Bill 65’s intent of allowing municipalities to introduce photo radar technology in school and community safety zones is a measure that should improve road safety by reducing collisions as well improving pedestrian safety at high-risk municipal roads and school zones, says the Ontario Trucking Association.
While OTA supports the effort, the association says there’s still work to be done in ironing out the details of the bill.
Specifically, OTA says the current definition of Community Safety Zones is too broad and the association encourages the government to establish a more rigorous set of classifications based on available data.
As OTA understands the rule, a municipal council – through the bylaw process – could arbitrarily designate a roadway under its jurisdiction to be a Community Safety Zone if, in the council’s opinion, “public safety is of special concern.”
While several municipalities rightly define Community Safety Zones roadways as those near schools, daycare centres, playgrounds, hospitals and senior citizen residences, the definition can also be extended to include “collision-prone areas within a community.”
OTA believes this latter characterization is broadly open to interpretation and vulnerable to subjective political decisions. OTA urges the provincial government to bolster the definition of a “collision-prone area” so that it’s based on evidence and actual collision rates.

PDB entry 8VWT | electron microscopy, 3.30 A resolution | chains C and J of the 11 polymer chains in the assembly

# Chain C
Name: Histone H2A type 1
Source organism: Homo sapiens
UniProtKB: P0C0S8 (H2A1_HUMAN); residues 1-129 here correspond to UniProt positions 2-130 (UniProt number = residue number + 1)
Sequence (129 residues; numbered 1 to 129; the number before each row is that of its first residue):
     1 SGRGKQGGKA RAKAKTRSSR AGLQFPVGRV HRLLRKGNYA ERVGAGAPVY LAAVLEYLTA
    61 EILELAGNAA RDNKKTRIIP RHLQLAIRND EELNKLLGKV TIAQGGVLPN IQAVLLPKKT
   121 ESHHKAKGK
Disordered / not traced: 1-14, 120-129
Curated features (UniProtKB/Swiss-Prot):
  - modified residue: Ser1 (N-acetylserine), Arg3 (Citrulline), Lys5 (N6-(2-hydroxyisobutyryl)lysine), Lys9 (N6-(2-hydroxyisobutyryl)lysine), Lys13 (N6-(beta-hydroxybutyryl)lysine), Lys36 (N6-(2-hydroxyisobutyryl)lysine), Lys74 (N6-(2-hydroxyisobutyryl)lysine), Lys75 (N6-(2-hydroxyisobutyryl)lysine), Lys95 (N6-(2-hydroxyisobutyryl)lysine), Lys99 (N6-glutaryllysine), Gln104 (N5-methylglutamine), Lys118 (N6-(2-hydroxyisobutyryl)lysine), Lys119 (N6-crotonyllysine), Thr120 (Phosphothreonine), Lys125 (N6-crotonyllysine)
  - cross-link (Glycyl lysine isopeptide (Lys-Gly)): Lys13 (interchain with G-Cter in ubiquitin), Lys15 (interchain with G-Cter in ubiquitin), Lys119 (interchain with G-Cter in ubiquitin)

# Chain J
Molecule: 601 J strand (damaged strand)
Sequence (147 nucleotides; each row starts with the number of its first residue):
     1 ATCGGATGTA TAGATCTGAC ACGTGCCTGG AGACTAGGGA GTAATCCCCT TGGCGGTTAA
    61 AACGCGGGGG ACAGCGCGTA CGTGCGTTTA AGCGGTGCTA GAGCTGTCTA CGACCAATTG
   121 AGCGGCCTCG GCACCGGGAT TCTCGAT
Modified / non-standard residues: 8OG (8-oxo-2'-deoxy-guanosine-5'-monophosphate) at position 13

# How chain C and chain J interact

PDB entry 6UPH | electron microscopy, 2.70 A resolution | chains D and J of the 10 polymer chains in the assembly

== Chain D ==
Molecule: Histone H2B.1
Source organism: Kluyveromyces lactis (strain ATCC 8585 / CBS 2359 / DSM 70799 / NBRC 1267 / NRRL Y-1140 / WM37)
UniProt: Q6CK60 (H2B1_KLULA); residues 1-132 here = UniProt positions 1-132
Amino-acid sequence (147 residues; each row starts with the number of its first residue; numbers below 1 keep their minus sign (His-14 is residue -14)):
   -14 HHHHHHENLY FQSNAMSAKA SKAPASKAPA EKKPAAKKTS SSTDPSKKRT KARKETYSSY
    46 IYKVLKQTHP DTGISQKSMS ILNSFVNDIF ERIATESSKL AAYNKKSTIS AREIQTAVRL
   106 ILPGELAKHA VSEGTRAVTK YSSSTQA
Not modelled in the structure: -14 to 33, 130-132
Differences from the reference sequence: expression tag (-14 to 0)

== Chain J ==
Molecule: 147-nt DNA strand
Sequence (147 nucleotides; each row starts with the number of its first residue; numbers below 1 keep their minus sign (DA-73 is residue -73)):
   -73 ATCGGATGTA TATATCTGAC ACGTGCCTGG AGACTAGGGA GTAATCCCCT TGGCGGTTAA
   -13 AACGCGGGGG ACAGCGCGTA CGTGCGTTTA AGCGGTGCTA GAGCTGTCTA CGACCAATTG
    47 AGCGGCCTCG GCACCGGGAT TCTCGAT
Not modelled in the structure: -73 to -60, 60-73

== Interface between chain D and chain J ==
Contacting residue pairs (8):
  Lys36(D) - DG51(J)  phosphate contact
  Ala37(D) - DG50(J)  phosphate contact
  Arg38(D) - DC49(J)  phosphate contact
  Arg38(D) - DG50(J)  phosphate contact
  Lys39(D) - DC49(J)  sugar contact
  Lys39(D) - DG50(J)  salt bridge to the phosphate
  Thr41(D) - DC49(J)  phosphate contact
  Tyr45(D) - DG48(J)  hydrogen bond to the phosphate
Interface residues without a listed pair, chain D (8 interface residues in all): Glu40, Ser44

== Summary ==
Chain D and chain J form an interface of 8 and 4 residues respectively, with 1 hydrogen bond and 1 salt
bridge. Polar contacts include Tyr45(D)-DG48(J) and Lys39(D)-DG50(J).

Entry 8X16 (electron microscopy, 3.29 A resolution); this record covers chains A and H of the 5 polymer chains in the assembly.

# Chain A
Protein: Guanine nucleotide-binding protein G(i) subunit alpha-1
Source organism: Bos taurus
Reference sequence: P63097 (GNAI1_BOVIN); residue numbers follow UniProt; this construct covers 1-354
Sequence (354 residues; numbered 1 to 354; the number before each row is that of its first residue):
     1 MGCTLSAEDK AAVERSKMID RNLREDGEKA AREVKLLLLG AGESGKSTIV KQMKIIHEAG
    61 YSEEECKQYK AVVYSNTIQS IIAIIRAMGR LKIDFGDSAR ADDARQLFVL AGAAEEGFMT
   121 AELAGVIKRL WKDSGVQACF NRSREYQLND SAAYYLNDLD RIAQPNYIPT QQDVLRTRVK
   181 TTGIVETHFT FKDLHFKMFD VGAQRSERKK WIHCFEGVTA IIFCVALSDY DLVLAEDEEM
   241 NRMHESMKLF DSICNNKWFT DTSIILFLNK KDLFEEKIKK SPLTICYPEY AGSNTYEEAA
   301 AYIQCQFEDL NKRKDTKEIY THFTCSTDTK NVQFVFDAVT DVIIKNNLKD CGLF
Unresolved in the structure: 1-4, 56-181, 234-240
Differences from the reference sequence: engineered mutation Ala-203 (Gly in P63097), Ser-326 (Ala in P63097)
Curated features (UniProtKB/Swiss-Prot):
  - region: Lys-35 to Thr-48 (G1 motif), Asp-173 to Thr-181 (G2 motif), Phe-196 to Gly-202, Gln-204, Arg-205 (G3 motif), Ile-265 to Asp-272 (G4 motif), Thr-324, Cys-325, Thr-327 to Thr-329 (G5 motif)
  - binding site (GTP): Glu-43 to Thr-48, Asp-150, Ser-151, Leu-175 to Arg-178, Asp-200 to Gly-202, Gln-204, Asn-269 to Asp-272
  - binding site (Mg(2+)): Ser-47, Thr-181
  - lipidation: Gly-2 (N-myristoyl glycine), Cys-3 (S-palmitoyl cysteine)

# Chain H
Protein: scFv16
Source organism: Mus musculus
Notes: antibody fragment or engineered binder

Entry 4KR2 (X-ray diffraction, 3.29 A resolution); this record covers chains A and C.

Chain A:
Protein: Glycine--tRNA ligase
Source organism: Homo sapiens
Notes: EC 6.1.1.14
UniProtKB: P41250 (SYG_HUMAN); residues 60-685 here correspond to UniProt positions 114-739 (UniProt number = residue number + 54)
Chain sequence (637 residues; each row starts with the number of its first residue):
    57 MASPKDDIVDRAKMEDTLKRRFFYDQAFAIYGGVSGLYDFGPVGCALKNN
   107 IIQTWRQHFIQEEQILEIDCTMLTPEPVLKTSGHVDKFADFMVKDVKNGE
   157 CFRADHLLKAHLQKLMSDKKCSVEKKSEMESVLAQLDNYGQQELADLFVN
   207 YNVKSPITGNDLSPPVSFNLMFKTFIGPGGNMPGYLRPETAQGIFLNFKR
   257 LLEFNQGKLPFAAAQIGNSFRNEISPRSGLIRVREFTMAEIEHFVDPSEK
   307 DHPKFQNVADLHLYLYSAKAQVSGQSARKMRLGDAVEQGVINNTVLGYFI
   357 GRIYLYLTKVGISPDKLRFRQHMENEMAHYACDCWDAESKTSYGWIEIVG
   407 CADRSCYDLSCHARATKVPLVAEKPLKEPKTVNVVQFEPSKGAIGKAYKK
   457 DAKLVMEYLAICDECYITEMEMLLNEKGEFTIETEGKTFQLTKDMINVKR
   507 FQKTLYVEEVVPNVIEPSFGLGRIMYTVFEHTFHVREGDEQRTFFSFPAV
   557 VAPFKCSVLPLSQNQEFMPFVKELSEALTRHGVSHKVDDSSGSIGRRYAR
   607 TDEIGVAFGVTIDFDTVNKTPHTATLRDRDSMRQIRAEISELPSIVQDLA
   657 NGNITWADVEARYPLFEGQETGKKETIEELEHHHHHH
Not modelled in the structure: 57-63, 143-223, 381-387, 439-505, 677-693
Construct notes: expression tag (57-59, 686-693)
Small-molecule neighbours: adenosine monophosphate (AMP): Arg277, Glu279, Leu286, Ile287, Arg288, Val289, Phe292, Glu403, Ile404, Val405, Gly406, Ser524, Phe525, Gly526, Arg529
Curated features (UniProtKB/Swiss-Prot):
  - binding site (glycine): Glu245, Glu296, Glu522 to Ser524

OTA is supportive of enforcement policies that ensure all vehicles are operating at posted speed limits. For the most part, monetary penalties are the best way to discourage unsafe behaviour, says the trucking group.
However, in the case of photo radar which is applied to commercial vehicles, fines are issued to the owner of the vehicles and not the driver who committed the violation, OTA points out. Consequently, photo radar would do little to alter behaviour and would likely not be viewed as a deterrent if the monetary fine is not applied to the actual violator. Also, if speeding violations are not assigned to drivers, and subsequently shown on the drivers CVOR, the ability of trucking companies to manage the safety risk associated with making new hirers could be compromised.
OTA therefore suggests the government establish a mechanism in which the driver of a commercial vehicle who is not the owner becomes the direct recipient of a photo radar-detected speeding violation.
OTA looks forward to working with the Ministry on these issues.